September 14, 2020
The Honorable Alex M. Azar II, Secretary
U.S. Department of Health and Human Services
200 Independence Avenue, S.W.
Washington, D.C. 20201
Dear Secretary Azar,
We write to urge you to immediately declare a public health emergency under section 319 of the Public Health Service Act (PHSA) in the State of Oregon due to a wildfire disaster beginning on September 7th and continuing.
On August 19, Governor Kate Brown declared a statewide State of Emergency. On September 9, the Governor requested a federal emergency declaration, which was approved the following day by President Trump. Today, the Governor requested a major disaster declaration for the state by the Federal Emergency Management Agency (FEMA).
Currently, wildfires across Oregon have placed approximately 500,000 individuals under evacuation notice with an estimated 40,000 individuals forced to evacuate from dangerous areas. Many evacuees do not have homes to return to, and are staying with family or friends, in vehicles, hotels, motels, and other congregate and non-congregate shelters that follow COVID-19 public health guidance. Power lines and communications are damaged, transportation routes are closed, and medically vulnerable individuals now face the dual challenge of both a wildfire disaster and pandemic.
Air quality and smoke produced by the wildfires present a significant health threat for individuals with underlying health conditions such as asthma or lung conditions, and threaten to make the COVID-19 pandemic worse. Over the last several days, air quality across Oregon has ranked among the worst in the world and even maxed out the scale used by the Environmental Protection Agency to measure hazardous air quality. Right now, 10 percent of all hospital admissions in the state are asthma related.
The Centers for Disease Control and Prevention (CDC) has warned that smoke can make individuals more prone to respiratory diseases, including the coronavirus. And while in other years Oregonians could go to their local libraries or other large indoor public spaces to be in cleaner and cooler air, many of those spaces are currently closed due to the pandemic. Wildfire evacuation protocols have challenged those who are in isolation or quarantine due to a positive COVID-19 diagnosis, exposure to the virus, or clinical COVID-19 symptoms.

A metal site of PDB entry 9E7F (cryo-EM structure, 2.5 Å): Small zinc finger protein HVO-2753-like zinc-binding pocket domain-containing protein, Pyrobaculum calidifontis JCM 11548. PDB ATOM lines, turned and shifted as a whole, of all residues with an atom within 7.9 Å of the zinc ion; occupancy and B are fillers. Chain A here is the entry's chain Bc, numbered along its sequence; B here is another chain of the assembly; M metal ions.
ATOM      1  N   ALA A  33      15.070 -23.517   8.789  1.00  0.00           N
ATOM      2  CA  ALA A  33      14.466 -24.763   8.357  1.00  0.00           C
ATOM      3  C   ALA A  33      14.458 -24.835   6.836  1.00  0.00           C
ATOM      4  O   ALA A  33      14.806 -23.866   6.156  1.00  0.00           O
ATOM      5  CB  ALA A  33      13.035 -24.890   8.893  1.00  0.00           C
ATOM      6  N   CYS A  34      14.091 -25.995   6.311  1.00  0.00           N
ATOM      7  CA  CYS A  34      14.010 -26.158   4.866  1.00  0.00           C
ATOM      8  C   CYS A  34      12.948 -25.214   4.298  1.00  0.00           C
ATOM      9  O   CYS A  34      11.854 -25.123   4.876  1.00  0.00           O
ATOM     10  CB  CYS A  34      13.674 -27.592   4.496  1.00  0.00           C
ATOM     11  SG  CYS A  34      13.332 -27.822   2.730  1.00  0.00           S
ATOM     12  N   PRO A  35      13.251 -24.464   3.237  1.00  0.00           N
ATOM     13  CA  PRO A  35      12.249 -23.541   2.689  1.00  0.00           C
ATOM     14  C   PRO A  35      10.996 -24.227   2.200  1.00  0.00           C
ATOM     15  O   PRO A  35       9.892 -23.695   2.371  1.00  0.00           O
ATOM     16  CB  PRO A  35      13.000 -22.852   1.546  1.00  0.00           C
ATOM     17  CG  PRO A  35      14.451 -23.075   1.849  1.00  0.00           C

The wildfire and air quality conditions threaten to increase demand on the health care system as providers respond to COVID-19. On Monday, September 14, 2020, the Oregon Health Authority announced that the Oregon State Public Health Laboratory (OSPHL) closed for the day due to air quality conditions that made it too hazardous to safely use appropriate air safety equipment including hoods. COVID-19 testing numbers in Oregon have appeared to decrease due to widespread hazardous conditions that have closed testing locations and forced many individuals to avoid outdoor activity.
Amid the wildfire disaster and COVID-19 pandemic, Oregonians are facing increased stress and anxiety, which also requires emotional support and access to crisis counseling.
We therefore urge you to determine that the wildfires in Oregon are a public health emergency by invoking section 319 of the PHSA to better equip the state in responding to this disaster. We also urge you to issue or modify related waivers for Medicare, Medicaid, Children’s Health Insurance Program (CHIP), and Health Insurance Portability and Accountability Act (HIPAA) Privacy Rule requirements to give patients and providers the greatest flexibility in meeting the dual emergency health needs of the wildfires and COVID-19.
In following the public health declaration, we request that you take all appropriate actions in responding to the disaster and pandemic, including but not limited to:
* Making “no-year” funds appropriated to the Public Health Emergency Fund available. Deploying regional emergency coordinators (RECs) to work with federal, state, local, and tribal health officials
* Providing medical supplies, equipment and services
* Making staff from HHS’ National Disaster Medical System and the U.S. Public Health Service Commissioner Corps available.
* Granting extensions or waiving application deadlines for any HHS grants
We ask that any actions and flexibilities granted to Oregon under a public health emergency declaration through the PHSA or Social Security Act be retroactive to August 19, 2020, the day Governor Kate Brown declared a statewide State of Emergency due to the wildfires.
Thank you for your attention to this immediate request.